Supply a test program that tests these classes and methods.

Employee.java
/**
   An employee with salary
*/
public class Employee
{
   /**
       Construct an Employee object
       @param n the name of the employee
       @param s the salary of the employee
   */
   public Employee(String n, double s)
   {
       name = n;
       salary = s;
   }

      /**
            Print the string represention of the object
            @return a string representation of the object
      */
      public String toString()
      {
         return "Employee[name=" + name + ",salary=" + salary + "]";
      }

      private String name;
      private double salary;
}

Manager.java
/**
   A manager with salary working for a certain department
*/
public class Manager extends Employee
{
   /**
       Construct a Manager object
       @param n the name of the manager
       @param s the salary of the manager
       @param d the department where the manager works
   */
   public Manager(String n, double s, String d)
   {
       super(n, s);
       department = d;
   }

      /**
            Print the string represention of the object
            @return a string representation of the object
      */
      public String toString()
      {
         return "Manager[super=" + super.toString() + ",department=" +
               department + "]";
      }

      private String department;
}

Executive.java
/**
   An executive with a salary working for a certain department
*/
public class Executive extends Manager
{
   public Executive(String n, double s, String d)
   {
      super(n, s, d);
   }

      /**
            Print the string represention of the object
            @return a string representation of the object
      */
      public String toString()
      {
         return "Executive[super=" + super.toString() + "]";
      }
}

TestEmplyee.java
/**
      This program tests the Employee class and
      their subclasses.
*/
public class TestEmployee
{
   public static void main(String[] args)
   {
      Employee e = new Employee("Edgar", 65000);
      Manager m = new Manager("Mary", 85000, "Engineering");
      Executive v = new Executive("Veronica", 105000, "Engineering");
      System.out.println(e);
      System.out.println(m);
      System.out.println(v);
   }
}
(a)   Define a class Item and two subclasses Book and Periodical that might be included in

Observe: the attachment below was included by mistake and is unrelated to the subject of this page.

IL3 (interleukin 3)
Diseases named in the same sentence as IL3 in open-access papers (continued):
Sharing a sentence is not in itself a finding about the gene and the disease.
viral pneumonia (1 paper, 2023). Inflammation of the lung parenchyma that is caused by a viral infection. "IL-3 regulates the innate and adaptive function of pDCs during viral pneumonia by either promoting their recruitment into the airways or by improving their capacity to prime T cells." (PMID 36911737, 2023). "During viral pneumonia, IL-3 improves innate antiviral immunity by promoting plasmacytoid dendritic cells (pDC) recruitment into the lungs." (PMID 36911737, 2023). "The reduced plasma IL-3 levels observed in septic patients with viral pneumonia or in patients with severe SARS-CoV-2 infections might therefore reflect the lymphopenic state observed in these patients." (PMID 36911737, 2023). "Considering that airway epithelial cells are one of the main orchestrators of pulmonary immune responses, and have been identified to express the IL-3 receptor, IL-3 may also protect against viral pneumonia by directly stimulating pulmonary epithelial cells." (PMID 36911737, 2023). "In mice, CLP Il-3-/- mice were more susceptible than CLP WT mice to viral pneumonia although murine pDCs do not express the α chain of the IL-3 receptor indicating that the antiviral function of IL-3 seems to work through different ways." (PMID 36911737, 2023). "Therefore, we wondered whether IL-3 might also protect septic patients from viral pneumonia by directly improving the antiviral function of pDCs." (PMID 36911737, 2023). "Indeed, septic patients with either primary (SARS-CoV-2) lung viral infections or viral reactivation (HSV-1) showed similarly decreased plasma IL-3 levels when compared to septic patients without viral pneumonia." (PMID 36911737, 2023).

a very simple program for keeping records of items in a library. A Book will have a
           title, an author and an ISBN number, all of which will be of type String. A
           Periodical will have a title which is a string, and a count of how many times a year
           the periodical is published.

            Include in the class Book a constructor Book(t,a,i) which will create a new Book
            object with title t, author a, and ISBN number i. Define a similar constructor
            Periodical(t,n) for the Periodical class. Also define for both classes an
            instance method display() which will display on the screen all the details of a book
            or periodical.

            For example, given your class definitions, it should be possible to execute the
            following statements.

                  Item it = new Book("Java made easy",
                                     "George Boole ",
                                     "1897851022");
                  it.display();


      (b)   What does it mean to say one class extends another class? What is dynamic binding.
            Give an example of both these things using the classes defined in part (a) of this
            question.


(a)   public abstract class Item

      { public abstract void display();
      }

      public class Book extends Item

      {     private String title;
            private String author;
            private String isbn;

            public void display()
            { System.out.println("Book title: " + title);
               System.out.println("Author: " + author);
               System.out.println("ISBN number: " + isbn);
            }

            public Book(String t, String a, String i)
            { title = t;
               author = a;
               isbn = i;
            }
      }

      public class Periodical extends Item
      {   private String title;
          private int howOften;

          public void display()
          { System.out.println
                ("Periodical title: " + title);
             System.out.println
                ("Number of issues per year: " + howOften);
          }

          public Periodical(String t, int n)
          { title = t;